`Bishops' marriage guy' blames devil for homosexuality
c. 2011 Religion News Service
(RNS) A policy adviser for the U.S. Catholic bishops' anti-gay-marriage initiative is under fire for a now-retracted column that blames the devil for homosexuality.
In an Oct. 28 column in the official newspaper of the Archdiocese of Boston, Daniel Avila attempts to answer "some fundamental questions on same-sex attraction," particularly its cause.
"The scientific evidence of how same-sex attraction most likely may be created provides a credible basis for a spiritual explanation that indicts the devil," he concludes.
The Boston Pilot retracted the column and issued an apology on Wednesday (Nov. 2), saying it "failed to recognize the theological error in the column before publication."
The newspaper did not name the error, but the Roman Catholic Church teaches that humans are made in the image and likeness of God, as Avila noted in his own apology.
Avila also said that "the Church opposes, as I do too, all unjust discrimination and the violence against persons that unjust discrimination inspires."
"I deeply apologize for the hurt and confusion that this column has caused," he said in a statement.
Avila added that his column does not reflect the opinion of the Catholic bishops and was not authorized before publication, as is required for staffers at the U.S. Conference of Catholic Bishops.
Since June, Avila has been a full-time staffer who advises the USCCB's Subcommittee for the Promotion and Defense of Marriage.
Unofficially, Avila refers to himself as "the bishops' marriage guy," according to the National Catholic Register, a conservative publication. Last month, the lawyer represented the USCCB on a panel about gay marriage at the conservative Values Voters Summit in Washington.
Sister Mary Ann Walsh, a spokeswoman for the bishops, said Avila had been told not to write about public policy issues in his Boston Pilot columns. She would not comment on whether Avila will face discipline.
"While the general population has debated whether it's nurture or nature that leads to a homosexual inclination, the church has not posed any theory in that regard," Walsh said.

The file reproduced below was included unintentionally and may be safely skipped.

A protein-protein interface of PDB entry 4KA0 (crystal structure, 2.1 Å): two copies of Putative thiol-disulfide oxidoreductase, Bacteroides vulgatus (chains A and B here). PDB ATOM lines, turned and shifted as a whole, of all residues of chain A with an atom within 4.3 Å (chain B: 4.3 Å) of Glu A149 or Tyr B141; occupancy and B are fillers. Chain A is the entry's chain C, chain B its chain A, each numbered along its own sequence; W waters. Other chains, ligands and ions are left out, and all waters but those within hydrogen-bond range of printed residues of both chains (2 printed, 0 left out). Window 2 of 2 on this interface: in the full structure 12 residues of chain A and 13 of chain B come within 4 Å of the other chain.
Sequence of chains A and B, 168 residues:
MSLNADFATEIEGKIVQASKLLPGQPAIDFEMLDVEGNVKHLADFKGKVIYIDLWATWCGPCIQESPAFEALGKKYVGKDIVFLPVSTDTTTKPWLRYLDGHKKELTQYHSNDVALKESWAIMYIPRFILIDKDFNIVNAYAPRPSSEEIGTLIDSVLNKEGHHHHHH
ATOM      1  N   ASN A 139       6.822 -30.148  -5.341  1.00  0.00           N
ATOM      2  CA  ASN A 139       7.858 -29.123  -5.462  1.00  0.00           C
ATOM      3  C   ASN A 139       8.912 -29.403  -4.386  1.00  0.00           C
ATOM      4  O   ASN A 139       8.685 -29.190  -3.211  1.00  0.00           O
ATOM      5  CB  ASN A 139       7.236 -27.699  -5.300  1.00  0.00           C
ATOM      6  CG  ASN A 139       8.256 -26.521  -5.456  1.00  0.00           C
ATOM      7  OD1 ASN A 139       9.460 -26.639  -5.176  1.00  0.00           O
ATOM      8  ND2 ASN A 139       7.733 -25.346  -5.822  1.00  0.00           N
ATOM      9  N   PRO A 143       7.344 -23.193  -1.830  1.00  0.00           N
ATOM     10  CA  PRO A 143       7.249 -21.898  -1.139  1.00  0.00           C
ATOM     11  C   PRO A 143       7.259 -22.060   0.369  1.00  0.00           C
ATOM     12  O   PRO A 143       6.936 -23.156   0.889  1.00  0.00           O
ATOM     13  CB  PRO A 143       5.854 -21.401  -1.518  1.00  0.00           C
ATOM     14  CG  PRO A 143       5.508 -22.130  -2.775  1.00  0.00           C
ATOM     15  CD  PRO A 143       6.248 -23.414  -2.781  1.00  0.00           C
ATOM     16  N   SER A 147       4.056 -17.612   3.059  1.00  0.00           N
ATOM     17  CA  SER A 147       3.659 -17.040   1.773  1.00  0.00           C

Before moving to USCCB headquarters in Washington, Avila was the associate director of policy and research at the Massachusetts Catholic Conference, where he worked for 14 years.
James Driscoll, executive director of the conference, said Avila spearheaded the church's unsuccessful effort to repeal gay marriage in Massachusetts. "Dan was very involved in getting the church's position out to the public," Driscoll said.
The USCCB has made banning gay marriage one of its top priorities, lobbying lawmakers in Washington and in dozens of states nationwide.
Gay rights groups and liberal Catholics assailed Avila's column.
The Paulist Center of Boston said in a letter to the Pilot that the column "directly and intentionally causes pain for gay Catholics, their families, especially their mothers, their friends and their worship communities."
The center said it would remove all copies of the Pilot from its buildings in downtown Boston.
Terrence Donilon, a spokesman for the Archdiocese of Boston, said Avila's column was not pulled because of public pressure. "It was pulled because Dan retracted it and apologized, and because it simply should not have been printed or published in The Pilot."
Avila's retraction, which will be printed in this week's edition of the Pilot, says Scripture and the Catholic Catechism "make it clear that all persons are created in the image and likeness of God and have inviolable dignity."
In his original nearly 900-word column, Avila wrestled with the theological and scientific causes of homosexuality. He concludes that `the ultimate responsibility, on a theological level, is and should be imputed to the evil one, not God."
The Rev. James Martin, culture editor of the Jesuit magazine America, said it is a theological error to suggest that "part of a human being is made by Satan."
"We can be tempted by evil spirits to do bad things, but that doesn't mean that Satan created part of us," Martin said. "I think that's a theological misunderstanding of creation."